Boldly going where the federal government cowardly refuses to visit, two grassroots organizations intend to build their own database of missing and murdered Aboriginal women in Canada.

The groups – Families of Sisters in Spirit and No More Silence – decided to create an information resource independent of government funding and control. “The purpose is to allow family members to have access to that information,” said Audrey Huntley of No More Silence.

“We were talking about how there are so many different takes on the numbers,” Huntley added. “You always hear the numbers provided by NWAC (Native Women’s Association of Canada), which is around 580, but then other people will talk about the thousands, which is quite distracting. In our view, it isn’t about how many there are, but more about the systemic nature of the situation that’s important.”

While NWAC had developed its own database of missing/murdered Aboriginal women in a federally funded project that ran from 2005 to 2010 under the moniker Sisters in Spirit (SIS), Ottawa cut the funding in 2010, seized the data and handed over the responsibility to the RCMP.

Not only did this abandon the families of those women without the means to tell the stories of these women, but the feds also shelved the proposal for an Aboriginal-specific database. Instead, they gave the RCMP $10 million to create a database for all missing persons in Canada. However, the new database will not include any of the SIS data that outlined the systemic issues underlying the gruesome phenomenon.

Law enforcement will not have any access to this data, nor do the two groups plan on working with police agencies. As Huntley explained, they see the police as part of the problem when it comes to missing and murdered Aboriginal women.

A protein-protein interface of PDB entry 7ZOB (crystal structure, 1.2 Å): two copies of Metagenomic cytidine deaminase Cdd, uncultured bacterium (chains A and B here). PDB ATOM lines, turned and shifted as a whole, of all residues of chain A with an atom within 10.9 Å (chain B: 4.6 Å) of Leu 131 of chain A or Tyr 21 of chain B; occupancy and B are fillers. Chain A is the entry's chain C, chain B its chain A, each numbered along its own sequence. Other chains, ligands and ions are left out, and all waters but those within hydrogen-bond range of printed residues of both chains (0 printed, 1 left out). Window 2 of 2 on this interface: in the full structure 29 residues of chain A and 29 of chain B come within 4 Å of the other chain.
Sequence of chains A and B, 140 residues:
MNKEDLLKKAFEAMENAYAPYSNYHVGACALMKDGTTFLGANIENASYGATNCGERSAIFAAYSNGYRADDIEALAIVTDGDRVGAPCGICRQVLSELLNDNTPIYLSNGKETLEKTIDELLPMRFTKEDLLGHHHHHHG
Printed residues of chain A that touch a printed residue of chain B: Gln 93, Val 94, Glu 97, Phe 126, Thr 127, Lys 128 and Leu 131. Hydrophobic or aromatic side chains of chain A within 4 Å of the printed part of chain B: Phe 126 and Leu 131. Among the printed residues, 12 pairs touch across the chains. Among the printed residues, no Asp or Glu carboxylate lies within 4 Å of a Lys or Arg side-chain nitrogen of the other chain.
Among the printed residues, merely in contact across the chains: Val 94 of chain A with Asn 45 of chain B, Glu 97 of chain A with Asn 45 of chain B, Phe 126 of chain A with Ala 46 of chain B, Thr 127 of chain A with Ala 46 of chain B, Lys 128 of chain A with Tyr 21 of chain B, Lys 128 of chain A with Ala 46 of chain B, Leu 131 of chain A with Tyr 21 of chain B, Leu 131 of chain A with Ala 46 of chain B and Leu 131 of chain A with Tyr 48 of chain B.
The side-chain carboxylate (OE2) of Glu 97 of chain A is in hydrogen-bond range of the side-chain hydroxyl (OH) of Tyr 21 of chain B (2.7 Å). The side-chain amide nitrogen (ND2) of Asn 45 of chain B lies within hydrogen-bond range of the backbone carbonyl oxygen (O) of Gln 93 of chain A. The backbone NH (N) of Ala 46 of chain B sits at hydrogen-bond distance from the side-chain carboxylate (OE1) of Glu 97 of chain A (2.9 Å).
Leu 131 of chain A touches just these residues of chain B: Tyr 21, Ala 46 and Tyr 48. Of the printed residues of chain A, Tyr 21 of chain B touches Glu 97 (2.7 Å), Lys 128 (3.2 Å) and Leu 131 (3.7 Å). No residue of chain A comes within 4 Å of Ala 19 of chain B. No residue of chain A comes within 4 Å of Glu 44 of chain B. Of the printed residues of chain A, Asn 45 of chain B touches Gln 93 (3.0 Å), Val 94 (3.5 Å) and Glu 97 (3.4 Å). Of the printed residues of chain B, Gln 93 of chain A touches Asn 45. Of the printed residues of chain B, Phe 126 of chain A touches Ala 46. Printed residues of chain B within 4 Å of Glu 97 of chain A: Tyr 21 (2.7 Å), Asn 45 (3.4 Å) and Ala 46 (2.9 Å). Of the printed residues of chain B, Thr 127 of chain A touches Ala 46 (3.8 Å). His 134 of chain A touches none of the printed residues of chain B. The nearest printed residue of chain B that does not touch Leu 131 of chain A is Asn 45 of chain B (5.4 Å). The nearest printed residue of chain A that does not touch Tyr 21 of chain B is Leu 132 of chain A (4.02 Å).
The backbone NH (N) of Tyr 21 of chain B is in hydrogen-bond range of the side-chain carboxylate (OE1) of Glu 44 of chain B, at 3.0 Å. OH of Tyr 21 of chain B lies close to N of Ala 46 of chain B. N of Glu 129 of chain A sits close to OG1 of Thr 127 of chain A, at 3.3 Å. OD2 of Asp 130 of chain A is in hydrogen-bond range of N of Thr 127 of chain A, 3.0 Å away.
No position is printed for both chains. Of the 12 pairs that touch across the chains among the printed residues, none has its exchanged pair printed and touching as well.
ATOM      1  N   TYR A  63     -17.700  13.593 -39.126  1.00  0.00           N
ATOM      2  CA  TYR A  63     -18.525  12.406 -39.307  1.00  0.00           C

“They are one of the reasons as to why these cases are under-investigated and, in some cases, it is even law enforcement that is perpetrating the crime, as in the case of the Human Rights Watch report on northern communities that showed it was the RCMP who was violating women,” said Huntley.

One of its purposes will to be able to provide accurate information on missing/murdered women to the media.

The high-tech database is currently being built with the aid of Métis researcher Dr. Janet Smylie. It will be more complex with detailed information on each case. In addition, in will include profiles of suicides by victims of violence.

“We know that there are so much more than 580 women missing because that number is years old,” said Bridget Tolley, who founded Families of Sisters in Spirit as a means of providing support to victims’ families after Ottawa pulled the plug on the NWAC database.

Over the last three years, Tolley has devoted her life to advocating for these families and providing them with support unavailable elsewhere. She does so in part because she has first-hand experience with tragedy: her own mother was struck and killed by an RCMP vehicle in 2001.

“I would like to see this information out there. Girls like Maisy (Odjick) and Shannon (Alexander – both missing since 2008 from Maniwaki); I would like to see their files updated with any little thing to keep this alive.

“Right now, if I had a missing daughter, I don’t see anything out there that would help me. And, because it can just so depressing and so hard on some days, if I could just go to that website and see my daughter’s profile and make sure she is not forgotten, that is what would make my heart feel better,” said Tolley.

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